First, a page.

// November 3rd, 2007 // 12 Comments » // Education, Free Software, Gadgets
People just love the OLPC (One Laptop Per Child) project. The hardware is great: It’s water-resistant, dust resistant and even to a large degree child resistant. The project have made huge innovations, especially in terms of the unique user interface developed for the machine, as well as large amounts of development that have gone into it’s mesh networking technology and the display that has a super-low-power black and white mode that is clearly visible outside in the sun. The project also aims to develop it at US$100 when it is produced on large scale, which makes it a great cheap and durable machine for the developing world.
Jenni with OLPC
Then there’s the slightly lesser well-known Classmate PC. Another low-cost machine intended for use by children. It has a nicer keyboard (although I don’t think it’s water-resistant) and has better processor (the OLPC seems to be a bit underpowered for some of the Python applications people want to run on it). The Classmate PC’s are even capable of running Compiz, which is quite impressive for such a small device. The Classmate PC costs more than US$200, and will probably be more appealing to youth who would already have at least computer at home.
Oli with Classmate PC
Both these laptops use flash memory for storage, which generates less heat and uses less power than a traditional hard disk. In some cases, performance is even increased, since the storage is solid state and there is no seeking that has occur. The innovations in both laptops will benefit young humans everywhere, but why stop there? There are literally billions of adults on this planet that don’t have access to basic information technology and the technology used in the machines mentioned above could certainly be used to create a low-cost, low-powered machine for adults. Or can it?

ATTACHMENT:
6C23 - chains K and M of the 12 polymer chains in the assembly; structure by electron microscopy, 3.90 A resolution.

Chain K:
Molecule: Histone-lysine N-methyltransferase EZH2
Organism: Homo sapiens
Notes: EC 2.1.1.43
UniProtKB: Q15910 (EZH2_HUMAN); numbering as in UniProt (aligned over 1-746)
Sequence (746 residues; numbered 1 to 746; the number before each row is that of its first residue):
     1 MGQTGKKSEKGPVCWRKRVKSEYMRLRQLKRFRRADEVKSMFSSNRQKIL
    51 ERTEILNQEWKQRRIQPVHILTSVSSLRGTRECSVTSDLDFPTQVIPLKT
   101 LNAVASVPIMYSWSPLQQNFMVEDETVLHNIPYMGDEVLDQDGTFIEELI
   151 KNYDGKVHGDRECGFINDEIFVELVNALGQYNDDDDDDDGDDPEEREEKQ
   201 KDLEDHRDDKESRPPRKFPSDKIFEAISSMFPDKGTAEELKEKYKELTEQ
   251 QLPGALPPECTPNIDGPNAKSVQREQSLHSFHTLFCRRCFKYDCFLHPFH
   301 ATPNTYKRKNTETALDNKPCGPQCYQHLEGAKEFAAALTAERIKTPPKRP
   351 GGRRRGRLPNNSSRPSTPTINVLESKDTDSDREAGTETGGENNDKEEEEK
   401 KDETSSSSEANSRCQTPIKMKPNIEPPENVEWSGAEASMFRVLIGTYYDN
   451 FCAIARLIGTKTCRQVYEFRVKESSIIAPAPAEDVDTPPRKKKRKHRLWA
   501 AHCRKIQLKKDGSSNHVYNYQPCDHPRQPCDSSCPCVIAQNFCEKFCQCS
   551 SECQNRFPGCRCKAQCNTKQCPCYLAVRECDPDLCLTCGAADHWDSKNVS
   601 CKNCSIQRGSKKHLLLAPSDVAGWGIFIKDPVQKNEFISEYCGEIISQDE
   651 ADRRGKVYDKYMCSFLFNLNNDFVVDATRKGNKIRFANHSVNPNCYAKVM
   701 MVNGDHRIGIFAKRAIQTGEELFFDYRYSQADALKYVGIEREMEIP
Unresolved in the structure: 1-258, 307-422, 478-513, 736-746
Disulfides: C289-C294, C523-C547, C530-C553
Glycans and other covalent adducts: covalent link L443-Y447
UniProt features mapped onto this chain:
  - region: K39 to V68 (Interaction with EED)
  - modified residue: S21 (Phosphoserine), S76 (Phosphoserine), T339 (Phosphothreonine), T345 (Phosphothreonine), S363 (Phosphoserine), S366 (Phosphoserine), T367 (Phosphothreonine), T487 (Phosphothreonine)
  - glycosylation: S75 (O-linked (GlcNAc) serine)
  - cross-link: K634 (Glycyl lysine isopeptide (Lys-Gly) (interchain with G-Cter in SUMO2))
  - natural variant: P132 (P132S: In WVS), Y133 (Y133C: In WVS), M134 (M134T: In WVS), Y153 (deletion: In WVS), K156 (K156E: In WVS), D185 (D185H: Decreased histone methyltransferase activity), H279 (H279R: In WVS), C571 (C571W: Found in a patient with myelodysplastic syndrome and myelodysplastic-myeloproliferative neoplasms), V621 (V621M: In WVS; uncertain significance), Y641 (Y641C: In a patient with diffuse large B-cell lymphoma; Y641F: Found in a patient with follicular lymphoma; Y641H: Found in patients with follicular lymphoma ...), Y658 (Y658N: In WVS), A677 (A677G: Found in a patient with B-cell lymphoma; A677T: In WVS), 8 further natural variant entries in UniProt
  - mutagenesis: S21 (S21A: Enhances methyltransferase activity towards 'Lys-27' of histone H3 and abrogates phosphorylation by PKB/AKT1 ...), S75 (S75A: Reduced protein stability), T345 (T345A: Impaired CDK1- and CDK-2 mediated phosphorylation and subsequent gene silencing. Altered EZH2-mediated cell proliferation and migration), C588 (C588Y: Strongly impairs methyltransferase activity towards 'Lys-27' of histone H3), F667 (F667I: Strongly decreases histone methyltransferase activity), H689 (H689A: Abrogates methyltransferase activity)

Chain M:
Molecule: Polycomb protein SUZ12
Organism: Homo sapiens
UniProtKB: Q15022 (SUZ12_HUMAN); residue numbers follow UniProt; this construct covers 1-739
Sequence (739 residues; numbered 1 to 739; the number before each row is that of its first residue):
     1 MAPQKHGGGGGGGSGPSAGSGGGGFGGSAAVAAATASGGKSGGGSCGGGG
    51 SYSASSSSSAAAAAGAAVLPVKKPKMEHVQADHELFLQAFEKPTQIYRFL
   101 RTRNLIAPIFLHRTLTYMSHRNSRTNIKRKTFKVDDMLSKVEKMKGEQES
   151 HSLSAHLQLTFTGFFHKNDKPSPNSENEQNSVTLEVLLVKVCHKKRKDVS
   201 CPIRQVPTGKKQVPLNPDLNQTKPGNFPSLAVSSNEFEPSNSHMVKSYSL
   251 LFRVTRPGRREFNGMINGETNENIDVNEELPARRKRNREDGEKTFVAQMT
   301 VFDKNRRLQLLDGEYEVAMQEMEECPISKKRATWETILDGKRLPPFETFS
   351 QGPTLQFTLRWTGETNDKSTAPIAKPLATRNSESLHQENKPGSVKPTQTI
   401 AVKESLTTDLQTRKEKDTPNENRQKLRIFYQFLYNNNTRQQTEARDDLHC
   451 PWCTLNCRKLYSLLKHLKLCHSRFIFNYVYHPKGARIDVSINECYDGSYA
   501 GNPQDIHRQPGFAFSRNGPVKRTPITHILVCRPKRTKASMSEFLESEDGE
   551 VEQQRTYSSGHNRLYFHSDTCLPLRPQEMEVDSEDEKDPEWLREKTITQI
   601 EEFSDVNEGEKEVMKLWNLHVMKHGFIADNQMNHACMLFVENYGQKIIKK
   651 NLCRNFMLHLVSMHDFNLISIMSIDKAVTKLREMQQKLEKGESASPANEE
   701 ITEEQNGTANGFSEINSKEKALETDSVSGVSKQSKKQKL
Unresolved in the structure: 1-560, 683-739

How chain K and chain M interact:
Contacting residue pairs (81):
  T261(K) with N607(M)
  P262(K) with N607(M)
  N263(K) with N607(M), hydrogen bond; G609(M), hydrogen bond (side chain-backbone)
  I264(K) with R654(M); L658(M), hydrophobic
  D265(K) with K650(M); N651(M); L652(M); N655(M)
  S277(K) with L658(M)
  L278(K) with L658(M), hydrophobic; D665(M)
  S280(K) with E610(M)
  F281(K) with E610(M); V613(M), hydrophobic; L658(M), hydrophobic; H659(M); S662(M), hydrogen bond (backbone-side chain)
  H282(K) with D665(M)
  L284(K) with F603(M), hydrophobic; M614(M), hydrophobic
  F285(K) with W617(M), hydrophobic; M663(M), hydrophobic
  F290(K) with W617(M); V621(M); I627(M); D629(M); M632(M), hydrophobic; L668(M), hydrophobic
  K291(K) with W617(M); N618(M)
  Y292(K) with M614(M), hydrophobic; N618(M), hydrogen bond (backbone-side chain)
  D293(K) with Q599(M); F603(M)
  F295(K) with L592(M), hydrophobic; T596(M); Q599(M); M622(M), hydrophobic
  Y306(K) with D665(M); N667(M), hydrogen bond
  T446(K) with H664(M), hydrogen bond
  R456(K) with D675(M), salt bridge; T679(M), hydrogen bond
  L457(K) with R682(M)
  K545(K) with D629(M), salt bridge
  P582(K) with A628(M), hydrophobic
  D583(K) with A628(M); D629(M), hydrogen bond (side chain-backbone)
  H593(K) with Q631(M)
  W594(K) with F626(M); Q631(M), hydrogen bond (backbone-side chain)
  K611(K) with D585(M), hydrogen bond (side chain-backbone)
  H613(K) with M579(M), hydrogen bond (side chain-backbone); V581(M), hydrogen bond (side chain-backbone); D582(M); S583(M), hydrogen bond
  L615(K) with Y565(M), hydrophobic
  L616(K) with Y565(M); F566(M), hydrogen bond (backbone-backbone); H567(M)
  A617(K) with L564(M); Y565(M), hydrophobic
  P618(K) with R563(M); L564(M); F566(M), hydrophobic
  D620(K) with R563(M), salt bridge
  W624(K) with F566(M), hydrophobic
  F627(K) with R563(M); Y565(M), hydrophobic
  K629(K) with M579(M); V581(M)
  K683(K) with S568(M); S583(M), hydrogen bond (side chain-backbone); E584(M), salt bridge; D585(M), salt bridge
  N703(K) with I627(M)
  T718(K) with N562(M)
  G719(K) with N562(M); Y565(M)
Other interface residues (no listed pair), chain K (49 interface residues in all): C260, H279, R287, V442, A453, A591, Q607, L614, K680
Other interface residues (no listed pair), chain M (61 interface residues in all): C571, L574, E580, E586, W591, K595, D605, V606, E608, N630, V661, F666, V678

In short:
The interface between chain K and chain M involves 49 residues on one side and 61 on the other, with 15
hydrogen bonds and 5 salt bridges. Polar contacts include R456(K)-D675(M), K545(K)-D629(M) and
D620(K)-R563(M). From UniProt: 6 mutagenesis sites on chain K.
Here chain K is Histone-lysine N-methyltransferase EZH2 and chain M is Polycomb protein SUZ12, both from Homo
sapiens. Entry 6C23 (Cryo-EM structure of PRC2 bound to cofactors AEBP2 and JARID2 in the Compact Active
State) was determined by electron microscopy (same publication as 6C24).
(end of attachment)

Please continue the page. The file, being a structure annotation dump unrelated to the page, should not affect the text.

Yes, it can, and the ASUS Eee is the answer. It contains a Celeron-M Ultra Low Voltage CPU, up to 1GB of RAM, and up to 8GB of flash storage. Just like the OLPC, it also contains a built-in webcam. The great thing about the Eee is that it will make access to information cheap and accessible to people from around the world. Don’t get me wrong though, I don’t think that this is a machine that will only be used by the less fortunate. The compact size and the low power consumption makes it an ideal machine for the traveler. It’s also easier to carry along than the traditional bulky laptop (weighing less than 1KG), and it even has a smaller power supply. What it misses though, in my opinion, is an integraded GPRS/EDGE card. It would probably only cost US$10 per machine to build it in, and would go a long way to help people stay in touch. Eee stands for “Easy to learn, Easy to work, Easy to play“. It will be available with either Xandros (tailored version for this device) or Windows (not that ASUS was really keen on Windows on the device in the first place). The Eee costs around US$400, depending on which options you select.
Eee PC (Photo from ASUS Website)
This is probably not the last low-cost laptop we’re going to see. There will be plenty of manufacturers who will follow, and the great thing is that these machines tend to love GNU/Linux, which should improve uptake of free software everywhere. I suspect that Microsoft will also use its bad business tactics to try to circumvent this, we’re in for interesting times!